Part One of Private Finance in China: Private Banking



As Nicholas Lardy discussed in Markets Over Mao demonopolization among other reforms can help drive productivity growth in China’s service sector. Banking in China has long been monopolized by the state. However, this is beginning to change.

In July 2013, the State Council called for allowing private capital to enter the banking sector. Fast forward just over a year later, Chinese regulators have now approved establishing five new private commercial banks. In July, CBRC approved three private banks in registered in Shenzhen’s Qianhai Modern Service Zone, Tianjin, and Wenzhou. Last month, it approved two more registered in Hangzhou and the Shanghai Free Trade Zone.

The private investors entering China’s banking sector are fairly diverse, some are new to finance while others are well establish players. Small and Micro Financial Services Group – owned by Alibaba's founder Jack Ma - is the owner of Alipay and is already a leader in microlending, wealth management, and third party payment services. The firm’s new MyBank will presumably be able to leverage Alibaba’s existing base of shoppers and millions of small merchants to expand its business. Tencent – one of Alibaba’s leading competitor – is also a leader in third party payment solutions with Tenpay. Similarly they have a large pool of existing users on their highly popular WeChat platform, which is also now offering payment services. Fosun Group is leading private investor in a number of insurance ventures in China and abroad. On the other hand, JuneYao Group is relatively new to finance but not to competing against state firms. It was one of the first privately-owned companies to invest in China’s airline sector when restrictions were first lifted on private investment in 2005. Their aviation business – JuneYao Airlines - has since grown to be a leading low-cost airline.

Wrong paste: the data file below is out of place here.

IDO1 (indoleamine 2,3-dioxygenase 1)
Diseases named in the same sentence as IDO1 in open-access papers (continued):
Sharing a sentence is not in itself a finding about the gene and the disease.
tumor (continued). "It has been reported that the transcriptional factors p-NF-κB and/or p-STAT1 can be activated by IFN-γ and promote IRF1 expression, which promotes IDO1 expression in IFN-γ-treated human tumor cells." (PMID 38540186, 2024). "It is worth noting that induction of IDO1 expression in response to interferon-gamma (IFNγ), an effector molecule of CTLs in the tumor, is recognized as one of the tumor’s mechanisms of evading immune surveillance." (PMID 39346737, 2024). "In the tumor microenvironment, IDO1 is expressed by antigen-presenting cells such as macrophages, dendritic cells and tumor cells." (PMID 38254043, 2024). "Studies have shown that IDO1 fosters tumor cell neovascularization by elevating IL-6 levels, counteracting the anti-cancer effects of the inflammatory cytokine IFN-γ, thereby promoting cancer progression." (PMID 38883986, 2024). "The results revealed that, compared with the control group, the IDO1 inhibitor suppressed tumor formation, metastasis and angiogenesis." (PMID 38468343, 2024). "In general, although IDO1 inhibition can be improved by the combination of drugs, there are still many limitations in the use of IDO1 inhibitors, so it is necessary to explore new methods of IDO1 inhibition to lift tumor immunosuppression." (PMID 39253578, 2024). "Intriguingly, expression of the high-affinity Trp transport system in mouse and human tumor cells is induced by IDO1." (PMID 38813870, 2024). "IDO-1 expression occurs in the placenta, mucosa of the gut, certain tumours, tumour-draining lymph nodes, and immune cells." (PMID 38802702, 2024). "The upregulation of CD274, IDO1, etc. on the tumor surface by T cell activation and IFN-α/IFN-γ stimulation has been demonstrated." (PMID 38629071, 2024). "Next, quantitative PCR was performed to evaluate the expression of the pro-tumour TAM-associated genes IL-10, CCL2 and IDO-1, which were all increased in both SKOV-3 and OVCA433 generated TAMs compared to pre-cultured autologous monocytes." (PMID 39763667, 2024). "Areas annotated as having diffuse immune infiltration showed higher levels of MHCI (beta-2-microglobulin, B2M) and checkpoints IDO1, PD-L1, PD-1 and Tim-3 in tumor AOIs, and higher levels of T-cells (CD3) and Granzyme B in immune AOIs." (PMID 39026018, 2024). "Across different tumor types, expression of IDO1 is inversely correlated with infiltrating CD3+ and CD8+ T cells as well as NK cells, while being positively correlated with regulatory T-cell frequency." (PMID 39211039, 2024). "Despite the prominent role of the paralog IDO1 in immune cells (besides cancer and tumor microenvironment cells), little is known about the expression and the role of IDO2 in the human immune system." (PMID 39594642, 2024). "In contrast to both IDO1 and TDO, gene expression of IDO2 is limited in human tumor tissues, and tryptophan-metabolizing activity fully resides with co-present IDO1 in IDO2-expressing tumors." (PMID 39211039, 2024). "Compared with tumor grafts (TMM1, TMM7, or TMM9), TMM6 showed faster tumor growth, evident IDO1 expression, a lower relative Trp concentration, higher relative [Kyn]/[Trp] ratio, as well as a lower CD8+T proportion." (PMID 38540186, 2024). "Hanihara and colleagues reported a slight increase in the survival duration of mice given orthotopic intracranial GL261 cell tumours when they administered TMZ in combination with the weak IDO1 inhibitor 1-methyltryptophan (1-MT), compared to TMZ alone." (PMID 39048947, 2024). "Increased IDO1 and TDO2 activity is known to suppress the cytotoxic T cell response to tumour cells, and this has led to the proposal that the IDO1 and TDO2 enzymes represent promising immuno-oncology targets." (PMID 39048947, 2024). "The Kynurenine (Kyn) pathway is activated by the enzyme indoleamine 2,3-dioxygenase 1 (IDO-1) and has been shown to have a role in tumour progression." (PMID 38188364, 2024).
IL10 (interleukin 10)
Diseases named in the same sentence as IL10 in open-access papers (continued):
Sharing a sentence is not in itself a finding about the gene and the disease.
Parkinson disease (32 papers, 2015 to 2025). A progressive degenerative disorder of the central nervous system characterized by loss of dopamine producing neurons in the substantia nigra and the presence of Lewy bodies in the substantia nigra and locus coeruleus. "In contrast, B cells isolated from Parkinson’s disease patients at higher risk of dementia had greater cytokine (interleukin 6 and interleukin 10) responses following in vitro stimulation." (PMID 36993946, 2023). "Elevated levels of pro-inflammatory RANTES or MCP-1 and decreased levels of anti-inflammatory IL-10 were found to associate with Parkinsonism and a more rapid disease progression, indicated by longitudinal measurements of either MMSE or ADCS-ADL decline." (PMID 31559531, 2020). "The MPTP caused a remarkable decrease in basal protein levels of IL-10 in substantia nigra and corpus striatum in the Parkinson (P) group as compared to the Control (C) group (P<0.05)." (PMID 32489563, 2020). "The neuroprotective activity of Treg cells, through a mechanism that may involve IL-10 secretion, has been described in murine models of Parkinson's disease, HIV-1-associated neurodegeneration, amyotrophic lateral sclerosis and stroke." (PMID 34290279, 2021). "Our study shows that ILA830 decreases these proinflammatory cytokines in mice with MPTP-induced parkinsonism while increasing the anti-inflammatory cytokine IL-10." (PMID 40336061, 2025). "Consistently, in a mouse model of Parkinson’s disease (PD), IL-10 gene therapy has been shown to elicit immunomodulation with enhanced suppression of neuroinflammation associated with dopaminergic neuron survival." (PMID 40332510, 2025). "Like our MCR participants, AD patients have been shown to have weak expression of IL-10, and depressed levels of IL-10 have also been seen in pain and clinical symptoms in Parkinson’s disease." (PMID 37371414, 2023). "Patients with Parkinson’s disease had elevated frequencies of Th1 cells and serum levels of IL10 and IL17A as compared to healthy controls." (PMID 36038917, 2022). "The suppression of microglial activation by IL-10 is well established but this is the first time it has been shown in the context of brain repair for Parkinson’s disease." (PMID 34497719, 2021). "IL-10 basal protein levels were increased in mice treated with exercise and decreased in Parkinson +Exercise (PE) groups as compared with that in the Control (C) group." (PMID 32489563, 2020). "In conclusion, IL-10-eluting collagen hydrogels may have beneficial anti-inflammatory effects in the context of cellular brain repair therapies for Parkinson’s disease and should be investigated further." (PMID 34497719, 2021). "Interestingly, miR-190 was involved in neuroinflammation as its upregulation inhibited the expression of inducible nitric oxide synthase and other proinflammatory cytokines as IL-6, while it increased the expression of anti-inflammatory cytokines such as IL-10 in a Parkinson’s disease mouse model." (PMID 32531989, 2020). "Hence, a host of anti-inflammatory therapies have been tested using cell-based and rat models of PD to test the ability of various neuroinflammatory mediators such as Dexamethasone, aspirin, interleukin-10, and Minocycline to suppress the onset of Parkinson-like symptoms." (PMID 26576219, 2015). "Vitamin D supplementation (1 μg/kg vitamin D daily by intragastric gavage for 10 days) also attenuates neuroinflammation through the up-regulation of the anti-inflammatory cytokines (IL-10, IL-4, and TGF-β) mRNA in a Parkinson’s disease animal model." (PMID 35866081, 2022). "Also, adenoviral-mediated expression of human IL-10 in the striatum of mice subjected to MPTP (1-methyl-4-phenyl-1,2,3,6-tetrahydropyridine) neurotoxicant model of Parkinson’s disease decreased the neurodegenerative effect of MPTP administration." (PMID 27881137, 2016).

There are still a lot of uncertainties about the success of China’s new private banks. Although firms such as Alibaba can benefit from a preexisting base of customers, other banks may struggle to compete with existing branch networks of state-controlled banks. In addition, the new private banks will still be subject to the same restrictions on deposit rates, making it more difficult to compete on margins with established state banks. Nonetheless, more private investment in banking is a sign of progress with potential benefits to Chinese consumers and productivity gains for the economy in the long run.

More From